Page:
Software Development: When do you use publically available libraries?

I have seen many code repositories in my software development life (and I have not really been doing software development very long), and generally see two different types of code repositories:

  1. Extensively using public libraries even for the most simple of operations
  2. Everything is created from scratch and is managed internally

When I was programming this afternoon and I was looking at a number of code repositories I was wondering; when is it appropriate to use a public library, one that has been tested thoroughly and has potentially hundreds of contributors or do we just write up our own utility classes and methods, making it only available to projects that we work on? It is questions like these that have me stay up late at night, making it hard to go to sleep.

I primarily use Java at work and is one of the programming languages I use when working on my programming projects. Being so popular there are an insane number of super useful libraries out there with a range of purposes. So it is really easy if you are using Maven to manage these libraries and dependencies, and include them for use in your projects. For example, imagine you have the following scenario:

You want to check whether a String value is null or empty, and this is done in a number of places across the code repository before using this value at any time.

The code could look something like this, all over the repository:

String str = getSomeValue();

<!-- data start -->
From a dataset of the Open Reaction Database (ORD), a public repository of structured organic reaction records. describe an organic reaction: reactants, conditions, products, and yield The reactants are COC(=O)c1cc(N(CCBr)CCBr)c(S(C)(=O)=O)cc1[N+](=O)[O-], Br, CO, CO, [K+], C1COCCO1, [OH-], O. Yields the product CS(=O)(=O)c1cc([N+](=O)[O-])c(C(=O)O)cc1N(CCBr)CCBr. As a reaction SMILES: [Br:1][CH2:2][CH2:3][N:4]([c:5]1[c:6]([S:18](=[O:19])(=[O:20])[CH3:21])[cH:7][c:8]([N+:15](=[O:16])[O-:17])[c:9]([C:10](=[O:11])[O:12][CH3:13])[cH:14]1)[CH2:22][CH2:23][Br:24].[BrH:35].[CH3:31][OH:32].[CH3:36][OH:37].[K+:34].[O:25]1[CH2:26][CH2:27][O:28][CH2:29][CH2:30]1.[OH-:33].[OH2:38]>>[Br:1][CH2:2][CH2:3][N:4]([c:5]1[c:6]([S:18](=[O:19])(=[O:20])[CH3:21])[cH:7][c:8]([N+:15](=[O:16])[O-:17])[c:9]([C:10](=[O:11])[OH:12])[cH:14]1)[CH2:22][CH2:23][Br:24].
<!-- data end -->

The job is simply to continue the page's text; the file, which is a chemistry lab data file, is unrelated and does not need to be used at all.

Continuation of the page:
if (str != null && !("".equals(str))) {
	...
} else {
	...
}

Wouldn’t it be easier to import the Apache Commons package and use the StringUtils class and do this operation instead, having the StringUtils method referenced across the repository?:

String str = getSomeValue();
if (StringUtils.isNotBlank(str)) {
	...
} else {
	...
}

Sure they generally have the same structure and basically offer the same functionality, but I feel the second option is easier to understand and looks better (personal preference).

What I find the oddest though is when you see code repositories that have their own StringUtils class for example that has a method that does exactly this same check as the Apache Commons StringUtils class, just called differently. So we see this instead:

String str = getSomeValue();
if (StringUtils.isNotNullOrBlank(str)) {
	...
} else {
	...
}

Why not just use the Apache Commons class and methods? What benefits are there to writing your own utility classes unless there are specific operations that you need to perform that the public libraries do not offer? Why go out of your way to write your own caching class when you can use the easy to use, extensively tested and heavily documented Google Guava Cache? These are the types of questions I ask myself when I see utility classes that have one or two methods that do the same operation as publically available library class’s methods. Not only do you have to write the near identical code as the publically available class, but you also need to document the class and write up test harnesses for the class to ensure it works as intended. Most of the time the utility classes I see are not documented and/or there are no test harnesses so developers just assume “Yep, it looks like it should work, so we are good to go.“.

Let me know what you generally do when you work on projects. Do you use the publically available libraries whenever you can? Or do you write your own classes and methods even though you know there are the publically available libraries? If you fall into the latter camp, please let me know why. There may be a valid reason that I am just too ignorant or dumb to notice, because generally whenever I have the option I will always use the public library.

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